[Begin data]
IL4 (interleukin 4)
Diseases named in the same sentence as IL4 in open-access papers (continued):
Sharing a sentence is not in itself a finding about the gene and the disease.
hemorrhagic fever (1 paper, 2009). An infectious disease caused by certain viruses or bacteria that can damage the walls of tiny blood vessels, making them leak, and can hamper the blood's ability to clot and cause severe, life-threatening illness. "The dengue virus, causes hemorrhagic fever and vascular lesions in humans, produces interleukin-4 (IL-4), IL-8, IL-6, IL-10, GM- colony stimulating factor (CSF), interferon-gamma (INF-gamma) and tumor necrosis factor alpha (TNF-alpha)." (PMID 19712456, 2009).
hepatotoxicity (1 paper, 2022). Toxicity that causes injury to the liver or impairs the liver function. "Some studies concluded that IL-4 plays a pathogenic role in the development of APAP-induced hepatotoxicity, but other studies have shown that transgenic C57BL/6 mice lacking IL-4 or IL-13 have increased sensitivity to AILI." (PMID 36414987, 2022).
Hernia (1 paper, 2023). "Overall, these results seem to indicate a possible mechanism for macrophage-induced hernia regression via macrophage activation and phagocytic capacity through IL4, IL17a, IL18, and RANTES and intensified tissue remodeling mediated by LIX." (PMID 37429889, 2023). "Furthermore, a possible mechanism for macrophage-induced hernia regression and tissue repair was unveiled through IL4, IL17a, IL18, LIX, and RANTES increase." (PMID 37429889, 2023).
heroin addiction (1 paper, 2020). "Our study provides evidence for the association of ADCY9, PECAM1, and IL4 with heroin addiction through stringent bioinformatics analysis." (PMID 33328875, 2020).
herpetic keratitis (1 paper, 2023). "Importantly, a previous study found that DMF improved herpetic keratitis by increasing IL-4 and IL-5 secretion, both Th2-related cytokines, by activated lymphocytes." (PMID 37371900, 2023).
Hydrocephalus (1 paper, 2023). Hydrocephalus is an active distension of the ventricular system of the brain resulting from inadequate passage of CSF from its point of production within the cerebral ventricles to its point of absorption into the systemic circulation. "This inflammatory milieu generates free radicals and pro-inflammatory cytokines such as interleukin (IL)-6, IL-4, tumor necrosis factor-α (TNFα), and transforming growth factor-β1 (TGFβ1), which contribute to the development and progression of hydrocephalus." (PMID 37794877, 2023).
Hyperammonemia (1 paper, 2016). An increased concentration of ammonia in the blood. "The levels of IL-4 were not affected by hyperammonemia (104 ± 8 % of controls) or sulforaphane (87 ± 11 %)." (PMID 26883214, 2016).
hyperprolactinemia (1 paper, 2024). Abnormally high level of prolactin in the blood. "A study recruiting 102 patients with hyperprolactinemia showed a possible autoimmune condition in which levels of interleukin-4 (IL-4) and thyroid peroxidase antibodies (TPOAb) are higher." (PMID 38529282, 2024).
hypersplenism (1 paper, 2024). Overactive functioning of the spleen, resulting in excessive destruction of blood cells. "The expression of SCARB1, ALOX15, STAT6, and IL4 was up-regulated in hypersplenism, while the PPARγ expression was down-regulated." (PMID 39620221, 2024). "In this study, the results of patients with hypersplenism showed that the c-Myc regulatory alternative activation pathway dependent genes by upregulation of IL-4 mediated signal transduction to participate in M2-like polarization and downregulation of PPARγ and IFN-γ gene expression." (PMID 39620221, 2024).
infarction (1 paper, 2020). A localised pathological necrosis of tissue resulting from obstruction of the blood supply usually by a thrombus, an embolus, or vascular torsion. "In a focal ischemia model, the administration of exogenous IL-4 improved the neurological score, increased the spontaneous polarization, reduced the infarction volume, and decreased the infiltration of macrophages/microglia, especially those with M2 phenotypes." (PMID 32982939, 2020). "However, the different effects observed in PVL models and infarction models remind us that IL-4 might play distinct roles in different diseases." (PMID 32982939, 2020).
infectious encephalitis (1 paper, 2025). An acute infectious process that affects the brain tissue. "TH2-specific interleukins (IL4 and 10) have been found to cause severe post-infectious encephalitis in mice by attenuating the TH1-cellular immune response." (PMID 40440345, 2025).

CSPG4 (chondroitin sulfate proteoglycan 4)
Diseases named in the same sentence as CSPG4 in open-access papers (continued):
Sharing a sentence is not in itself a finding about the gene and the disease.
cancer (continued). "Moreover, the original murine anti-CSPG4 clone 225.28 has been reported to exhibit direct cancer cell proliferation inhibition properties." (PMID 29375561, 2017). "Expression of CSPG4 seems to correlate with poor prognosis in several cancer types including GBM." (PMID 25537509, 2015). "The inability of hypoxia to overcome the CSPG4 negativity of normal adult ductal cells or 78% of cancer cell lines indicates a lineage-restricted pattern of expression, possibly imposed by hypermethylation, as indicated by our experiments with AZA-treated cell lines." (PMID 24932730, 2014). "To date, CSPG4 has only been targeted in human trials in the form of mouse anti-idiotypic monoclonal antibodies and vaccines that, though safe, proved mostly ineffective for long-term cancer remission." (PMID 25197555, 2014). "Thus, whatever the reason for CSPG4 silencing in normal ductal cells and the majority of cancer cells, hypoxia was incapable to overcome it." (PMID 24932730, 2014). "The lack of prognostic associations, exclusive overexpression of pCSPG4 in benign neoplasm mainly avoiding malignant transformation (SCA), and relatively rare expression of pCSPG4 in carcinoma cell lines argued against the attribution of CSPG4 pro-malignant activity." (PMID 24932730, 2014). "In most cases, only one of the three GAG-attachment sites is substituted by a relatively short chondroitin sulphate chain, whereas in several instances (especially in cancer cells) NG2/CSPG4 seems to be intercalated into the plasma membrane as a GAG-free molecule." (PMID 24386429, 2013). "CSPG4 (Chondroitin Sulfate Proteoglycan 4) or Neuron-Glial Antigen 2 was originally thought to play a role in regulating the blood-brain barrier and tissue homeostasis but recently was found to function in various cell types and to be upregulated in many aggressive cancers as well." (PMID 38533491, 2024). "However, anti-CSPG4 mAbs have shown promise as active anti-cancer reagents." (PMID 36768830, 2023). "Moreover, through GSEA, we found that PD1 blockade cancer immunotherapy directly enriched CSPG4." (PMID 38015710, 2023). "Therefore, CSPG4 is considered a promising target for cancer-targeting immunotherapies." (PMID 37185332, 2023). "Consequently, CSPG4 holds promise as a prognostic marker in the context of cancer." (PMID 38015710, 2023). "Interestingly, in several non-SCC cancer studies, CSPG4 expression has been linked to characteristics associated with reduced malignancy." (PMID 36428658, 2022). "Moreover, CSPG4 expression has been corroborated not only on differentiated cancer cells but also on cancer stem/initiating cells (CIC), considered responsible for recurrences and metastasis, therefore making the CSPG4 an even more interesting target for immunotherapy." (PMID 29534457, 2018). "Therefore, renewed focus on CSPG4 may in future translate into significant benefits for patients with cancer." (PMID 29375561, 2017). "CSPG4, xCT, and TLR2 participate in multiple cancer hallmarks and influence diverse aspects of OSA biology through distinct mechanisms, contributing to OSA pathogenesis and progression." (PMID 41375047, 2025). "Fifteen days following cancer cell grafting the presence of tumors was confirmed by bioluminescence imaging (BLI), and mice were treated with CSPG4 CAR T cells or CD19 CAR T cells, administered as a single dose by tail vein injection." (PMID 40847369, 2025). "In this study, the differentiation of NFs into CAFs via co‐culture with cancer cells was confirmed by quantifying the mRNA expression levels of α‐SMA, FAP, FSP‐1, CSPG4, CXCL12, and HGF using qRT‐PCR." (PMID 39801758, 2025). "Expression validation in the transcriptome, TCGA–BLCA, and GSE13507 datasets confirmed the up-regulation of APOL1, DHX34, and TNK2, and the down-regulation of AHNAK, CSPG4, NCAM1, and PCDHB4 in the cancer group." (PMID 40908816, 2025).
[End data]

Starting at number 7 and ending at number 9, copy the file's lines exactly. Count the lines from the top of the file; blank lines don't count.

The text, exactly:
heroin addiction (1 paper, 2020). "Our study provides evidence for the association of ADCY9, PECAM1, and IL4 with heroin addiction through stringent bioinformatics analysis." (PMID 33328875, 2020).
herpetic keratitis (1 paper, 2023). "Importantly, a previous study found that DMF improved herpetic keratitis by increasing IL-4 and IL-5 secretion, both Th2-related cytokines, by activated lymphocytes." (PMID 37371900, 2023).
Hydrocephalus (1 paper, 2023). Hydrocephalus is an active distension of the ventricular system of the brain resulting from inadequate passage of CSF from its point of production within the cerebral ventricles to its point of absorption into the systemic circulation. "This inflammatory milieu generates free radicals and pro-inflammatory cytokines such as interleukin (IL)-6, IL-4, tumor necrosis factor-α (TNFα), and transforming growth factor-β1 (TGFβ1), which contribute to the development and progression of hydrocephalus." (PMID 37794877, 2023).